BASIC ELECTRONICS - OD1633 - LESSON 1/TASK 1
stated by Ohm's law, and provide examples of applying Ohm's law to a basic
a. Amperage (Current) and Voltage.
(1) Amperes. Current flow, or electron flow, is measured in amperes
While it is normally considered that one ampere is a rather small
current of electricity (approximately what a 100-watt light bulb would
draw), it actually involves a tremendous flow of electrons. More than six
billion electrons a second are required to make up one ampere.
Electrons are caused to flow by a difference in
electron balance in a circuit; that is, when there are more electrons in one
part of a circuit than in another, the electrons will move to where they are
This difference in electron concentration is called potential
difference or voltage (E). The higher the voltage, the greater the electron
imbalance becomes. The greater this electron imbalance, the harder the push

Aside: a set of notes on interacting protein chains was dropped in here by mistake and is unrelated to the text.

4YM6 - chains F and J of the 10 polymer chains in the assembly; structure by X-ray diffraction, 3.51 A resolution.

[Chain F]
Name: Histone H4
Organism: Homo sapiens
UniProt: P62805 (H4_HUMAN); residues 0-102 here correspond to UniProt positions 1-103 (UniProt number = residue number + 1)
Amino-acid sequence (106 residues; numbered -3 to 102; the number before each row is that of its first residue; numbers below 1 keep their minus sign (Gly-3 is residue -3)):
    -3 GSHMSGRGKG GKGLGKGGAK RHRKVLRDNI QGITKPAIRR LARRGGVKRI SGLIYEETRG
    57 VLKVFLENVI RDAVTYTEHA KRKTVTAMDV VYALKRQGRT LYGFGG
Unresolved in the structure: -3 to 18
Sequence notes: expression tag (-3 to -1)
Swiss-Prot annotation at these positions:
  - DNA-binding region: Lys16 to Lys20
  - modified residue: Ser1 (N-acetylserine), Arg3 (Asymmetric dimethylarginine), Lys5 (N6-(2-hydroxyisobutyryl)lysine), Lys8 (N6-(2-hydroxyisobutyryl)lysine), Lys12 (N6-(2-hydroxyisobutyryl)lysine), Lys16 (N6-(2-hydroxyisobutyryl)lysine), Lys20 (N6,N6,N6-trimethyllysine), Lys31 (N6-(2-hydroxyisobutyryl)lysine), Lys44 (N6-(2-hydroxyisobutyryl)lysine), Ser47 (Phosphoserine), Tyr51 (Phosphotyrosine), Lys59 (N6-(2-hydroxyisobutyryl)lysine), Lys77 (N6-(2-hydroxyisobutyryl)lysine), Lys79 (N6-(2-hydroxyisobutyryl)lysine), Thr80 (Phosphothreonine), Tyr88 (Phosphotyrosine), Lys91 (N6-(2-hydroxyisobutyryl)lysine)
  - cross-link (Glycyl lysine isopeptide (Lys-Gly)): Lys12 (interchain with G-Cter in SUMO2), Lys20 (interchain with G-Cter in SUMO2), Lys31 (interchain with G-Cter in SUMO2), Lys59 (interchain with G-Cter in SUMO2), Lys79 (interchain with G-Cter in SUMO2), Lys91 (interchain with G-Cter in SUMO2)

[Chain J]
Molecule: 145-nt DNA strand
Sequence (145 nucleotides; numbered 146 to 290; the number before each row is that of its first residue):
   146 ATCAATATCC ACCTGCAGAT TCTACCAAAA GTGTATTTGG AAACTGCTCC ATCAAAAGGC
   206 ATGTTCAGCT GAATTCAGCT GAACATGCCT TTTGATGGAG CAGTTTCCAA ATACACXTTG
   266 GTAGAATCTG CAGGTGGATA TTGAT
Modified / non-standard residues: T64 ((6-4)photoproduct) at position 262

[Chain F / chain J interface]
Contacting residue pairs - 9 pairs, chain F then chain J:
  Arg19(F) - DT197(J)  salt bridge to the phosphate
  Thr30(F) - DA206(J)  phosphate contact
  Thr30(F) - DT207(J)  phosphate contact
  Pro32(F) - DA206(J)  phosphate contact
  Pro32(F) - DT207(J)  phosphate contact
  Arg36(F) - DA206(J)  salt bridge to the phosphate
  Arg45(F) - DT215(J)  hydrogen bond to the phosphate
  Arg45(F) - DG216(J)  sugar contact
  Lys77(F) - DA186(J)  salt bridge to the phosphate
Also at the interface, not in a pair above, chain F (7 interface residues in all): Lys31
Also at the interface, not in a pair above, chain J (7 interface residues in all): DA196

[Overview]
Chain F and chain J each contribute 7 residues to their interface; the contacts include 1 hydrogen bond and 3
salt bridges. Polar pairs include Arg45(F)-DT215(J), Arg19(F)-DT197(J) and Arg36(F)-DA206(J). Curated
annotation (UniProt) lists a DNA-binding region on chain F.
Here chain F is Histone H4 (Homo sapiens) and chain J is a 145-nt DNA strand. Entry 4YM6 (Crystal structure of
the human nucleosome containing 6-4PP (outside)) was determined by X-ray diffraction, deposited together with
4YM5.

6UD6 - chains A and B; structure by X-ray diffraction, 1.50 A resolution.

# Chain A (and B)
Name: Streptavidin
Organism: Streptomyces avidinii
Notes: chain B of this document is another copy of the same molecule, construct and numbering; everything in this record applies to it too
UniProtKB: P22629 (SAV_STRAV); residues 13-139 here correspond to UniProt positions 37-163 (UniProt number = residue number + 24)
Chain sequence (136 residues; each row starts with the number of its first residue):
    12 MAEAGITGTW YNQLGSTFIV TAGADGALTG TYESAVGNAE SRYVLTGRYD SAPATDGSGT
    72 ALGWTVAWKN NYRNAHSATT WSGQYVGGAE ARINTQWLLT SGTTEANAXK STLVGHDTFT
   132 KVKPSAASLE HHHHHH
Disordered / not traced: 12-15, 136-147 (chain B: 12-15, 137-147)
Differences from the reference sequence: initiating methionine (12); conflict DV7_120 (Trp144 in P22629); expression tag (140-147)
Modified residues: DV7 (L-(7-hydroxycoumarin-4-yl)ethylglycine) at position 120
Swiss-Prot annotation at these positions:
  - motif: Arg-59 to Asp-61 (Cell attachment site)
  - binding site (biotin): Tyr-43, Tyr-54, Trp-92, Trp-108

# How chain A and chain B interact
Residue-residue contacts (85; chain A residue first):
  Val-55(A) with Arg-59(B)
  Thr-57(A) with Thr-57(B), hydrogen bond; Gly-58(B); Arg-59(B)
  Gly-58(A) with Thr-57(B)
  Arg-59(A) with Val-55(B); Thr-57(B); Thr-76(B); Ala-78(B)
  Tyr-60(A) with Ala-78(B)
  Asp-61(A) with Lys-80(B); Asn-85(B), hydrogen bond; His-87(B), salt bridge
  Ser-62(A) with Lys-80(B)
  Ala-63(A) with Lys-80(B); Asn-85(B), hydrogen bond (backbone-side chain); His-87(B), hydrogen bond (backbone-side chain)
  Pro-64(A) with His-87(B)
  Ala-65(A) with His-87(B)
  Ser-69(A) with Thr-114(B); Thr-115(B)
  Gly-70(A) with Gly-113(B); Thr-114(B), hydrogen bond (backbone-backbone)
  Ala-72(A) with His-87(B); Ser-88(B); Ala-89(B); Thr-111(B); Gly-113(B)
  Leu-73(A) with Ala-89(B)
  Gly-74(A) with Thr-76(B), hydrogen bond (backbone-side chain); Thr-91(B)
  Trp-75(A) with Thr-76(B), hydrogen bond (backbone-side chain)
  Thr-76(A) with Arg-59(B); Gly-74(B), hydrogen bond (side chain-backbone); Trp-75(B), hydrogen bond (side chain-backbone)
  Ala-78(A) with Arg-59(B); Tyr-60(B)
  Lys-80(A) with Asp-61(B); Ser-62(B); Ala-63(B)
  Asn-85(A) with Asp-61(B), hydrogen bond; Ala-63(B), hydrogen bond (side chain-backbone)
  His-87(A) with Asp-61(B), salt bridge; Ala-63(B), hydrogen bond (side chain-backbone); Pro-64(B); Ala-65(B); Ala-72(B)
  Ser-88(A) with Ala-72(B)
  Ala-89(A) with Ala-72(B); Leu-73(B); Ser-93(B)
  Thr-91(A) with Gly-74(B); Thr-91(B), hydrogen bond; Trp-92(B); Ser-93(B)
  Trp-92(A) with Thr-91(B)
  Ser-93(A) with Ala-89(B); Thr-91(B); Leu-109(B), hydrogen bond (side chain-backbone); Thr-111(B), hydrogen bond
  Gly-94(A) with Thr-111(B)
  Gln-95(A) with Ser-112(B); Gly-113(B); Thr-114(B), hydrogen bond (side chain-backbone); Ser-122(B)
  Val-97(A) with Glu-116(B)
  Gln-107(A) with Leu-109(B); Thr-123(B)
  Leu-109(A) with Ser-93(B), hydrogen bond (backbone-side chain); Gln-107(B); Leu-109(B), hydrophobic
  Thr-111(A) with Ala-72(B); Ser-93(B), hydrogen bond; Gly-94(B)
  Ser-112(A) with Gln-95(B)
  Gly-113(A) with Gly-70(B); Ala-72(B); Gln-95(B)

on the electrons (more electrons repelling each other) and the greater the
current of electrons in the circuit.
When there are many electrons
concentrated at the negative terminal of a generator (with a corresponding
lack of electrons at the positive terminal), there is a strong repelling
force on the electrons moving in the wire.
This is exactly the same as
saying that the higher the voltage, the more electric current will flow in a
circuit; all other things, such as resistance, being equal.
b. Resistance. Even though a copper wire will conduct electricity with
relative ease, it still offers resistance to electron flow. This resistance
(R) is caused by the energy necessary to break the outer shell of electrons
free, and the collisions between the atoms of the conductor and the free
It takes force (or voltage) to overcome the resistance
encountered by the flowing electrons. This resistance is expressed in units
called Ohms. The resistance of a conductor varies with its length, cross-
A long wire offers more resistance than a short wire of the same cross-
sectional area. The electrons have farther to travel.